I caught a glimpse of the Ramnagar fort before crossing the river Ganges, a magnificent structure of sandstone standing tall along the bank of the Ganges. Ramnagar is a small town on the eastern bank of the Ganga. It is another peaceful place besides Sarnath with a half-day excursion tour from Varanasi. The fort was built during the 18th century by Kashi Naresh Pelu Bheru Singh. It is now resident of the present members of the royal family.
Only some parts of the fort are open for tourists, which include a museum that holds a rare collection of antique cars, palkis, palanquins, medieval costumes, ivory, and many more others. You can walk around the fort and can notice some of the oldest big astronomical clock, carved balconies, pavilions, open courtyards, Durbar hall, and reception room. There are two stunning temples in the fort, one is dedicated to Lord Vishnu, the other one is built to venerate Veda Vyasa who wrote the great Indian epic, Mahabharata.
How to Reach?
Varanasi is well connected by tuk-tuks (auto) and totos for the local city tour. Tuk-tuks are available for Durga temple near BHU from Varanasi railway station. From there, shared tuk-tuks are available for Ramnagar town.
A Day in The Ramnagar Fort
I started my journey from the lodge near Varanasi railway station. The easy accessibility of transport makes the travel very smooth. Though you need to change the transport to reach Ramnagar Fort, I got share tuk-tuks for the Ramnagar fort which is affordable. I reached my destination after covering a distance of almost 10km by crossing the river Ganges on a pontoon bridge.
There is an entry fee to visit the museum of the sleepy palace. As I entered the beautiful courtyard decorated with garden and antique cannons drifted me to another time zone. The museum is famous for its different vintage weapon collection like revolvers, guns, knives, swords and daggers from different countries.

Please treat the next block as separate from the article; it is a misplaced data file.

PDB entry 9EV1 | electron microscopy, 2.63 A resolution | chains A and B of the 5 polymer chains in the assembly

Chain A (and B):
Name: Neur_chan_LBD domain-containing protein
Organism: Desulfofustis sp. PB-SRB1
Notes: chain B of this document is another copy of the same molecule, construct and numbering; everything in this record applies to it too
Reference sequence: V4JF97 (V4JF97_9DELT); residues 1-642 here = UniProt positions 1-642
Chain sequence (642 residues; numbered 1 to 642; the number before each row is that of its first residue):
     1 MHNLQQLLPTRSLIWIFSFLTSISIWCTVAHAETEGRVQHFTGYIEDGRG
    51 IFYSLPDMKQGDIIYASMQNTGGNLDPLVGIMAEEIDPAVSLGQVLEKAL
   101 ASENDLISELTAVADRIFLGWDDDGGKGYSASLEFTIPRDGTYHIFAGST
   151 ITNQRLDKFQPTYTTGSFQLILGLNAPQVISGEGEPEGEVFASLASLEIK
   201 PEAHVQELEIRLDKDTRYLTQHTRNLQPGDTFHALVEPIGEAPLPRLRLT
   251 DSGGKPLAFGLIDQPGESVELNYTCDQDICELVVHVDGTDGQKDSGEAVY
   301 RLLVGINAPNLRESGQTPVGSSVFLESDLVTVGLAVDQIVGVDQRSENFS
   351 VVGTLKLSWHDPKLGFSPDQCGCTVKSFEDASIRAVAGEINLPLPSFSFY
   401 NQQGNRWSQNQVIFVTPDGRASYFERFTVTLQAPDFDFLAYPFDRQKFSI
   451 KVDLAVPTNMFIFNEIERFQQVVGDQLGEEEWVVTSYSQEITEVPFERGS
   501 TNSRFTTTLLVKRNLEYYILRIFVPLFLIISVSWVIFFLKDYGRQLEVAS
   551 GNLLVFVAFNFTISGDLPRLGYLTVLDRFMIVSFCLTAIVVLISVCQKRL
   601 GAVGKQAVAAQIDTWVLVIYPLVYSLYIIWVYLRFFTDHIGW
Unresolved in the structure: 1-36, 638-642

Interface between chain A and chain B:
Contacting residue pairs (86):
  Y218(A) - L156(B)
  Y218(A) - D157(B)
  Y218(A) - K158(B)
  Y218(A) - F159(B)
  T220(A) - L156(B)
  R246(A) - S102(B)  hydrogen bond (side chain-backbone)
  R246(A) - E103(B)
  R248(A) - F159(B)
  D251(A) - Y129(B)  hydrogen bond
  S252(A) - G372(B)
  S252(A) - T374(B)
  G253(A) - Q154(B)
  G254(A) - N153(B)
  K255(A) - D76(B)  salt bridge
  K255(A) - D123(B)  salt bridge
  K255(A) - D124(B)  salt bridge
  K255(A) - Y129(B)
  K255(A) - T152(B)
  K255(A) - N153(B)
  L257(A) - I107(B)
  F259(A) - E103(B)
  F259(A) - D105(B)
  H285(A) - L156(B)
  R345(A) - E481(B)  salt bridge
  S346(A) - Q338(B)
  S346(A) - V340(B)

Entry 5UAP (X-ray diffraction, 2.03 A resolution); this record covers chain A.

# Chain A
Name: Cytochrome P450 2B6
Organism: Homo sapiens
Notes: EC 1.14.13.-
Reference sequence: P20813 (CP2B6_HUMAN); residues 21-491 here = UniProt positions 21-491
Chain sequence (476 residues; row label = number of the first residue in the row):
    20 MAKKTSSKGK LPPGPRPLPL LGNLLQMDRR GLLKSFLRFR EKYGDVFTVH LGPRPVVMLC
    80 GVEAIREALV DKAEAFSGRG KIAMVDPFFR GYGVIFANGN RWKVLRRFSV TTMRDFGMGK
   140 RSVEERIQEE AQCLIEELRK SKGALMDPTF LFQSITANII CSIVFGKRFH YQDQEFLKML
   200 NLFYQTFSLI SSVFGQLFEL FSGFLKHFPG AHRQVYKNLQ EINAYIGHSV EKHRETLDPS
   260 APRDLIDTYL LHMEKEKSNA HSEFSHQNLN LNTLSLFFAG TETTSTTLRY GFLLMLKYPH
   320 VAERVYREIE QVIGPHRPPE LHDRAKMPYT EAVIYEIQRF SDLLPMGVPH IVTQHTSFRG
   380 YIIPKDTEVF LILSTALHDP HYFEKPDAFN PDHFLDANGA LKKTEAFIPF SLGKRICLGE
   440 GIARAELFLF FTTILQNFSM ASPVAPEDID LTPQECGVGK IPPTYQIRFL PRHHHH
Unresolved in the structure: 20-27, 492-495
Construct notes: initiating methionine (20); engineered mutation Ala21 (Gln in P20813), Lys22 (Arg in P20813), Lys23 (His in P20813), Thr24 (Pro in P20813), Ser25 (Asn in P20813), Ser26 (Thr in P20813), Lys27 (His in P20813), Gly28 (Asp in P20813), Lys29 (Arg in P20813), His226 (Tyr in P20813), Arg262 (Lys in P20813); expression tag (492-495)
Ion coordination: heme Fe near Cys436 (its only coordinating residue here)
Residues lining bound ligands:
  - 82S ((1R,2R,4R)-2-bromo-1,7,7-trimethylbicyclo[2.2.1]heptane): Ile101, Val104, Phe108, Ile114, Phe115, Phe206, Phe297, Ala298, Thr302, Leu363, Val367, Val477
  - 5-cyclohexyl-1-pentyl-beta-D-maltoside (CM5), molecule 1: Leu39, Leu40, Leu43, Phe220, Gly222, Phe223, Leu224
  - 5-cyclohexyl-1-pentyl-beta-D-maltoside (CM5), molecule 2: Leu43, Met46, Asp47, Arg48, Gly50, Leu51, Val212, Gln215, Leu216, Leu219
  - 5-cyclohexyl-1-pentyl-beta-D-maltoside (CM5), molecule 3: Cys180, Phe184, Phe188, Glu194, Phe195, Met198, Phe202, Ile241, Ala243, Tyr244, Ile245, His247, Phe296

The museum’s grand collection from vintage palkis and cars to ivory carvings, precious jewels and various artefacts amazed me. They look grand even under a thick layer of dust covering with low maintenance. My most vivid memory of the museum is of the palanquin of a Royal Bengal tiger which was hunted by the Kashi Naresh.
Riverside view from the palace is worth to spend a few moments. As I sat there looking at the passing boats and a flock of birds flying with the hissing of the breeze blowing through bushes. The time moved so fast at this amazing place, I almost forgot to visit the temples of the fort. Interestingly Vishnu temple is inspired by the Mughal architecture and Ved Vyas temple is based on the primaeval story.
Though the fort is not maintained and the littering by visitors makes it sully, I still found this place to be very interesting and peaceful. The unexpected collections will surprise you with grandeur antiques. The impressive courtyard captures the different time and phases of the palace. It is a tour you will surely like to add on while in Varanasi.
The following day towards Sarnath-Esteem Preachings of Lord Buddha. It is a prominent Buddhist site in the world as Lord Buddha sermoned his first batch of disciples after his enlightenment. His first preaching, Maha Dharmachakra Pravartan, was in religious language Pali which means set in the motion Wheels of Dharma at this very holy place.